Hanna Hosking
27.01.24
Education

Water, oil and silicone: How to choose a lube that's right for you

Sexologist Hanna Hosking explains the main kinds of lube and how to spot a quality product

There’s a bewildering number of lube options when you walk into just about any supermarket or adult store and distinguishing a quality lube from a substandard one often feels like guesswork. Still, the right lube can enhance your sexual experience, support safe-sex practices, and help you get the most out of your toys. This article will make you an expert who can confidently choose the right tool for the job and tell a premium lube from a bad one.



Water and oil and silicone, oh my!


There are three main types of lubricant: water, oil and silicone based. Water based is the perfect ‘all rounder’ that’s perfect for just about every activity and situation. It’s a great option for anal, oral and vaginal sex, and is equally good for masturbation and touch play. Importantly, it’s suitable for all condom types and is also ideal for condomless play and any toy materials. If that wasn’t enough, it’s also east to wash off bodies, clothes and sheets!


Water based lube can require application during sex so make sure to check in with your partner(s) regularly. If you’re planning on an intense or very long session, oil or silicone might be more convenient. Similarly, water based may dissolve or wash off if used in a wet environment, such a sauna, steam room or shower, so be sure to reapply often or consider an alternative lube.


Oil based lubricant, for its part, is long lasting and silky to the touch. Like water based, it’s great for anal, oral, and vaginal sex, as well as masturbation. It’s also particularly well suited for body play and massage, and is ideal for condomless play. Oil based lubes are compatible with nitrile and polyurethane condoms and are safe to use with toys made from ceramic, crystal, glass, metal and stone.


However, avoid using oil based lube with latex or polyisoprene condoms, as oil causes these materials to break down. Oil based is not suitable for silicone or latex toys and will shorten the lifespan of your toys if used. It can also stain clothes and sheets, so be sure to use a towel or blanket to save your threads. Additionally, if you have any kind of nut allergy (especially for almond, avocado or coconut) spot test new oil based lubes to check for sensitivity.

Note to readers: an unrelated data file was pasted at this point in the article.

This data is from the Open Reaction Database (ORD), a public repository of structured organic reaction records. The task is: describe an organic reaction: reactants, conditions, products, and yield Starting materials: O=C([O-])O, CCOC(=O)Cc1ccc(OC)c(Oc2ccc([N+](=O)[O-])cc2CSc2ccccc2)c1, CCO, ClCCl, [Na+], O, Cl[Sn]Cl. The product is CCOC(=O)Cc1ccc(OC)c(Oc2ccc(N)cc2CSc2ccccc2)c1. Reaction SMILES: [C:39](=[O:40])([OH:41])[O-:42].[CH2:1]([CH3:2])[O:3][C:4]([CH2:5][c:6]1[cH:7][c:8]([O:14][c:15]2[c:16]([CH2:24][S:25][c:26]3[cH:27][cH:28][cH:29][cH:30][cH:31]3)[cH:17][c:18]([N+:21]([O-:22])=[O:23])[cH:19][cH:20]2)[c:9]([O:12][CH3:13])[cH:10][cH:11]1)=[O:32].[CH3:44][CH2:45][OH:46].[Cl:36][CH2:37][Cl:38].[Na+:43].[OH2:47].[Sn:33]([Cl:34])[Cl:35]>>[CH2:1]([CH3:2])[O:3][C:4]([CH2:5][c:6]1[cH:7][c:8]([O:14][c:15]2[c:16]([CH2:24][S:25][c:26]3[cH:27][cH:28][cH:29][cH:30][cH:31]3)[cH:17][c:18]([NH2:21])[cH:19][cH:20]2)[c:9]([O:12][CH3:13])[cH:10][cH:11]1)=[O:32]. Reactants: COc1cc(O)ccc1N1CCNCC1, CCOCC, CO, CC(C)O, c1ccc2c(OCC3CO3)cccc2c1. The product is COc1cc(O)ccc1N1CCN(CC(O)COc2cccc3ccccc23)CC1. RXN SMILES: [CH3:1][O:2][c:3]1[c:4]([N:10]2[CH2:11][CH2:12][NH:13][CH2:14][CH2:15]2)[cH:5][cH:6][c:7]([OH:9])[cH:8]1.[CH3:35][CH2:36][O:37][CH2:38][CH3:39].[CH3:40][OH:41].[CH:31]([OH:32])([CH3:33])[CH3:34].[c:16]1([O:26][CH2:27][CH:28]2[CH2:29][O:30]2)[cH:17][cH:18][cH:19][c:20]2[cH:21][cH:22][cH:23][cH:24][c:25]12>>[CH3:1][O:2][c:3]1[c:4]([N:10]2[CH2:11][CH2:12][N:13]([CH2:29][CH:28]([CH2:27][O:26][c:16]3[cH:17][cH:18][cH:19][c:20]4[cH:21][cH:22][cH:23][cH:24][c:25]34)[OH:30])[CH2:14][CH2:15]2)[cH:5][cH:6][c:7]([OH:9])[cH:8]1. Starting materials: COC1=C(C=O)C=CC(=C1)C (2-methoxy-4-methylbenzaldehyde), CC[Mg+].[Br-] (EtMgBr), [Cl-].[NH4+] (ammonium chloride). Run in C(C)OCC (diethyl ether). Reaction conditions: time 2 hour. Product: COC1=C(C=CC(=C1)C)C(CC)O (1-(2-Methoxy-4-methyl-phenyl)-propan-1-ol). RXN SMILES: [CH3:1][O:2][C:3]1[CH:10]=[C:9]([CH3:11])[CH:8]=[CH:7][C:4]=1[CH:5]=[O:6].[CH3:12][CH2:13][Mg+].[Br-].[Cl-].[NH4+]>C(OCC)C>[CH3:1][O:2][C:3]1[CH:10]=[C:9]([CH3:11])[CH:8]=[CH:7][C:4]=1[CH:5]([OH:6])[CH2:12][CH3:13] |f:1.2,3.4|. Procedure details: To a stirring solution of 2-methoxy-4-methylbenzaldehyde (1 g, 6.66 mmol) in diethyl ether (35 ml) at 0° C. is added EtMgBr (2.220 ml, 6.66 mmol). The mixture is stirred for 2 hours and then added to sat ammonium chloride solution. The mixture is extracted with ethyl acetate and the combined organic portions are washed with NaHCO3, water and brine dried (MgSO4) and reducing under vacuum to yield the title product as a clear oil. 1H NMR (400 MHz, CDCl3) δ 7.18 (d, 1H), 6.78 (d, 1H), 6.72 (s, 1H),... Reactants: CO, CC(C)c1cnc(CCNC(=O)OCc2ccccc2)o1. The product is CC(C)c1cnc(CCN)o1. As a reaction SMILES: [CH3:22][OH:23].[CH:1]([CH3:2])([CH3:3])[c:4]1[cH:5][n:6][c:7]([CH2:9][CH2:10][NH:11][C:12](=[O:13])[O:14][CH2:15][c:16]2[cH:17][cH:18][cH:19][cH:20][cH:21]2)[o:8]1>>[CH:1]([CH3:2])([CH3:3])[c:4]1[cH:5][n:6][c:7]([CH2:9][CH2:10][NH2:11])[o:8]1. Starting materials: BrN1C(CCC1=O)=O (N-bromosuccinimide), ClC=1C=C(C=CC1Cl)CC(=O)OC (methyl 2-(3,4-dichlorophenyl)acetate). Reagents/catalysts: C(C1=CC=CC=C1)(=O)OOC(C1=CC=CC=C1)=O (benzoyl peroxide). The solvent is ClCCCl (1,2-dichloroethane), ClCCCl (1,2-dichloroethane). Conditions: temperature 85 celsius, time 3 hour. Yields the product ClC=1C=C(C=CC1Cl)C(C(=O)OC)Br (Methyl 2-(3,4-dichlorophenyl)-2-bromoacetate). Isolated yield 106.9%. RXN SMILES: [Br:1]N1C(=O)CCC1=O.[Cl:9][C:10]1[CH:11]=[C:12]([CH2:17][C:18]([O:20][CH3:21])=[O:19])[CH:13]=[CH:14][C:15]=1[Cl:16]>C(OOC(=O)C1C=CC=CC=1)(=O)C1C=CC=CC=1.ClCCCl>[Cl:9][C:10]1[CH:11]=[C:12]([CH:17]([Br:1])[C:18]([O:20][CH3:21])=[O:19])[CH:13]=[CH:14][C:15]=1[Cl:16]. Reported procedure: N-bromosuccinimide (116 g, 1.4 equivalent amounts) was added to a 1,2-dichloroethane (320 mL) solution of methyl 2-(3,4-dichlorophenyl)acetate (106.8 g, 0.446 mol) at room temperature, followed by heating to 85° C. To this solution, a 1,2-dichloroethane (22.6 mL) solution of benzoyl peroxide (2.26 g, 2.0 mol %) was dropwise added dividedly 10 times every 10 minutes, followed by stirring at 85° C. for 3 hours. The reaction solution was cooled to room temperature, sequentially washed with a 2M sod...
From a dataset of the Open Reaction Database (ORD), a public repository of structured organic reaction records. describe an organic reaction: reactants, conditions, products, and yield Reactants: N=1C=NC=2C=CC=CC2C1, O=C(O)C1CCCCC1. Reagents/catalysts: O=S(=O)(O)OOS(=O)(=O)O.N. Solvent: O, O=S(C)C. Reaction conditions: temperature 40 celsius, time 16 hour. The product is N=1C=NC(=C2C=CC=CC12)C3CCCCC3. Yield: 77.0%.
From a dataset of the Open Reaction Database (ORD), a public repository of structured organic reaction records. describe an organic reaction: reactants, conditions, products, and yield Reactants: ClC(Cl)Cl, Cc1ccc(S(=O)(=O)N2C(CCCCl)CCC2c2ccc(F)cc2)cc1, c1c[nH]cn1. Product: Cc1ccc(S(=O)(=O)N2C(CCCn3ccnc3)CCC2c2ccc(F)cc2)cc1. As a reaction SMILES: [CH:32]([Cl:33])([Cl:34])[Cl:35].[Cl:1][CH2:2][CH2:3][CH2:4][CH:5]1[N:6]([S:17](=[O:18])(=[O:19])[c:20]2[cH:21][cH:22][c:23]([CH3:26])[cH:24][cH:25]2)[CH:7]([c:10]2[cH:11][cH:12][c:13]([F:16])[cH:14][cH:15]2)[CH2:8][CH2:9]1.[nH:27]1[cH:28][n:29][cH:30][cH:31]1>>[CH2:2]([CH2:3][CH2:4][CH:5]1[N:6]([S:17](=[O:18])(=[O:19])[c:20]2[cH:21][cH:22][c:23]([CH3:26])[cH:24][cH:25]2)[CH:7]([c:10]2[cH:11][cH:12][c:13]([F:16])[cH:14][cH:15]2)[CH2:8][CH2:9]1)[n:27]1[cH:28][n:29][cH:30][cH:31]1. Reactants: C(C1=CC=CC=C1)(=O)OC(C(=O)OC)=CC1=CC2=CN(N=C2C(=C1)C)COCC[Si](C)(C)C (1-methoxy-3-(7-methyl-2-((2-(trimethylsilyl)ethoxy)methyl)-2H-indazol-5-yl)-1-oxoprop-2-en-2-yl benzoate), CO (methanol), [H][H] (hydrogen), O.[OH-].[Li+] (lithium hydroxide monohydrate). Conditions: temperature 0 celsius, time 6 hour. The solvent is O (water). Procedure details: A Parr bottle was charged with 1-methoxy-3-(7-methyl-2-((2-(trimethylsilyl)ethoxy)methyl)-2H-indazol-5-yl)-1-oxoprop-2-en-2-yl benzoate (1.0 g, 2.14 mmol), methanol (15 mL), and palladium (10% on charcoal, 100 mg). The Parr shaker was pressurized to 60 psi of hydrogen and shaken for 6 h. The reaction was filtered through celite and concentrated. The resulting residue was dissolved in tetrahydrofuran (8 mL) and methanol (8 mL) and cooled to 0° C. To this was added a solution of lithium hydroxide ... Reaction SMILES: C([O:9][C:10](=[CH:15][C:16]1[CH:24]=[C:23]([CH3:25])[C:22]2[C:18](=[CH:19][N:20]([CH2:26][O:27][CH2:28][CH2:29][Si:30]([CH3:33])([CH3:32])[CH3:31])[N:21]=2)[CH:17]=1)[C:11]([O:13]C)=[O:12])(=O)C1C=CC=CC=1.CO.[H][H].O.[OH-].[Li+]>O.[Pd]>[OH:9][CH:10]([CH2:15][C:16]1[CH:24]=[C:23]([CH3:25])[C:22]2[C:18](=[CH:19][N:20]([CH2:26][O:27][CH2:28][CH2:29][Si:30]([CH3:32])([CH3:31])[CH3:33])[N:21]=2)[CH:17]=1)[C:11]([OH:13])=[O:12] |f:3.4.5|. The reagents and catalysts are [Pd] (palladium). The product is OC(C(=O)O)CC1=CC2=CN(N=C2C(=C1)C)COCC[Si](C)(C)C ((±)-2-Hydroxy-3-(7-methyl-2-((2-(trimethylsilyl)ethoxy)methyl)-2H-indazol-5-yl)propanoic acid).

Silicone lubricants are the longest lasting and are the most slippery compared to water and oil based. Because you need to reapply less often than, say, water based, it’s particularly well-suited to lengthy or intense play, especially with multiple partners. In terms of activities, it’s great for anal and vaginal sex as well as masturbation. It’s also okay for oral sex as the body doesn’t absorb silicon and is safe to use with all condom types.


Nevertheless, silicone lubes shouldn’t be used with silicone toys as it will degrade the material and reduce the lifespan of your toy. It can taste slightly less pleasant than water or oil based, and can easily stain clothes and sheets. It’s also harder to wash off which makes it great for aqua play or play in wet and humid environments, but means you’ll need some soap and warm water when you’re finished.


One last thing to consider is shelf life. Water and silicone lubes generally have a longer shelf life than oil based. Oils that have not been stabilised or fractionated may go rancid after a few months of opening. Rancid oil isn’t harmful but it smells stale like crayons or paint, and will leave a similarly unpleasant taste in your mouth. Prefer lubes with fractionated oils and ensure you don’t use any lubricant after its used by date.


'There are three main types of lubricant: water, oil and silicone'




Anal, oral and vaginal sex: games for one (or more)


As you might be beginning to appreciate, different lubes are good for different things and often the 'best' lube depends on what you're doing. For example, if you’re participating in bareback (i.e. condomless) anal sex silicon may feel most comfortable but water based is generally better if you’re using toys. Avoid using oil based with based with latex or polyisoprene condoms and remember: when it comes to anal, more (lube) is more!


If oral is the main game, look for as many natural ingredients as possible. Silicone lube can be ingested in small quantities as it’s not absorbed by the body. Still, always double check the label to confirm that it’s edible, as non-edible ones may leave a harmless but unpleasant film in your mouth. Avoid anything with petrochemicals, especially petroleum jelly (sometimes vaguely referred to as ‘mineral oil’) and petrolatum as these have laxative effects and can cause choking in large quantities.